13. Beliefs of causation • Trauma/Loss Most Somalians who came here… direct from Somalia or maybe from refugee camps in Kenya, they have this kind of experience – dying, dying people, killing maybe some of immediate family, ….somebody raping girls, somebody killing innocent people, so it’s a really difficult thing. (Individual interview 15) • Jinns • Evil spirits

  14. ‘Amina’ (depression) • Not mental health problem, common • ‘Confused’, ‘worried’ • Caused by settlement issues (particularly loneliness and lack of support) • Change social situation, help from community • Intervention from doctor / religious leader

  15. ‘Ahmed’ (PTSD) • Common, mental health problem • ‘confusion’, ‘becoming mad’ • Caused by traumatic experience, personal issues, settlement issues • Keep busy, get on with life • Talk to family, friends or doctor

  16. ‘Ali’ (psychosis) • Mental illness, sickness • ‘Waalli’, ‘Mad’ • Caused by jinn or evil spirit, or life problem • Treat with Qur’anic recitation or intervention from doctor

  17. Action to address mental health problem Individual Action Family/Friend’s action Self-help Direct help Disclose problem/seek help Seek professional intervention Family Western Professional Religious Leader Friends Elder Traditional healer

  18. Medication for mental health problems • Concerns about: • Side effects • Addiction • Inappropriate use

  19. Attitude to counselling • ‘I told this lady, I told her to go to doctors and she said “They waste your time, they sit in front of you and make you talk, talk, talk. I don’t want to talk for a long time. I just don’t feel like talking to no-one.”’ (Woman, individual interview 7)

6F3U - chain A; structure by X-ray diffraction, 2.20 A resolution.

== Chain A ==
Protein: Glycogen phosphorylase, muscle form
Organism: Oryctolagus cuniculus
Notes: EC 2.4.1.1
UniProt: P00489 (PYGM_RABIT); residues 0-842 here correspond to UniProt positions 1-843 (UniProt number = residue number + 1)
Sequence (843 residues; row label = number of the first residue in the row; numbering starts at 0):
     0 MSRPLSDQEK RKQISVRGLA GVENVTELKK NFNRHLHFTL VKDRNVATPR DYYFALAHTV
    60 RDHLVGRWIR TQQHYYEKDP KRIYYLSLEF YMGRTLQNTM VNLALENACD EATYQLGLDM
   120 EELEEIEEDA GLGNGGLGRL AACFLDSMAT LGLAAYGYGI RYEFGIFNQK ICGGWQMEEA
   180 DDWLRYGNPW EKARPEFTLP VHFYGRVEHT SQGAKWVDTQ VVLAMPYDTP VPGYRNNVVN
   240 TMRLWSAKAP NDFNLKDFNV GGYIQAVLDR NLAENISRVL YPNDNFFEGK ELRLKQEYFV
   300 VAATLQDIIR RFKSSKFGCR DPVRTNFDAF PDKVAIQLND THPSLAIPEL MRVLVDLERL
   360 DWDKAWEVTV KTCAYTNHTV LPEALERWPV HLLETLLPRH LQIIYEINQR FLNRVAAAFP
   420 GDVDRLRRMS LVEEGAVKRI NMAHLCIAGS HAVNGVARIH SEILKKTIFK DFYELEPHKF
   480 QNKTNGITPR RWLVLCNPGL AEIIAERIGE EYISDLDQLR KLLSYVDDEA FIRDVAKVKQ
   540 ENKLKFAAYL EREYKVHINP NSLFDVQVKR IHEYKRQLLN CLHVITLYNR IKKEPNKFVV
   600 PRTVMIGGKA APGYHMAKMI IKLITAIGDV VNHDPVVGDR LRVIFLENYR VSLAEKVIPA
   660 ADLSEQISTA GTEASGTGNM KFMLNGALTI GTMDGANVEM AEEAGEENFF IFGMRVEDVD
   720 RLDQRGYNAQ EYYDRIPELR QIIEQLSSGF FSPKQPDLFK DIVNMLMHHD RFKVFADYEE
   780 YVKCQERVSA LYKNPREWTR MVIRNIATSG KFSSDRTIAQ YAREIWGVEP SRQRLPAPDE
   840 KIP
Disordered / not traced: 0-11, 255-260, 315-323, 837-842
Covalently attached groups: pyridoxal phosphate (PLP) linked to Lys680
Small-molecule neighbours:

20. Quranic recitation • May improve emotional health • Makes jinn leave a person Religious treatment involves readings from the Holy Book, the Qur’an… The voice of a jinn may come out…They may say “Stop reading the Qur’an and I will go away.” (Religious leaders’ focus group)

  21. Facilitation of help-seeking • Factors Participants (/28) • Friend/relative 10 • Communication 9 • Empathy/Confidentiality 8 • Knowledge 6 • Positive outcome 5 • Severity 5 • Service availability 3 • Somali worker 3

  22. Inhibition of help-seeking • Factors Participants • Unwilling 22 • Difficult 14 • Shame 13 • Unfamiliar 12 • Fear of Gossip 9 • Practical 8 • Cultural barrier 7 • Need to appear strong 6 • Negative outcome assessment 3

  23. Influences on help-seeking Influences Facilitating Inhibiting Knowledge Outcome Assessment Unfamiliar Fear of Gossip Cultural Barrier Quality of helper Communication Friend/relative Shame Unwilling Community Worker Need to appear strong Severity of Problem Service Availability Practical Difficulties Difficult

  24. Clinical Implications Need for awareness of: • religious/social context • different explanatory models • refugee background • contribution of settlement issues

  25. Clinical Implications • Treatment options • acceptability • chance of success • Confidentiality and Empathy • Facilitation of Communication

  26. Implications for mental health promotion • Programs to assist settlement • Programs to encourage help-seeking • Community mental health promotion • Decrease mental illness stigma • Professional development • Interpreters/ liaison workers/ case workers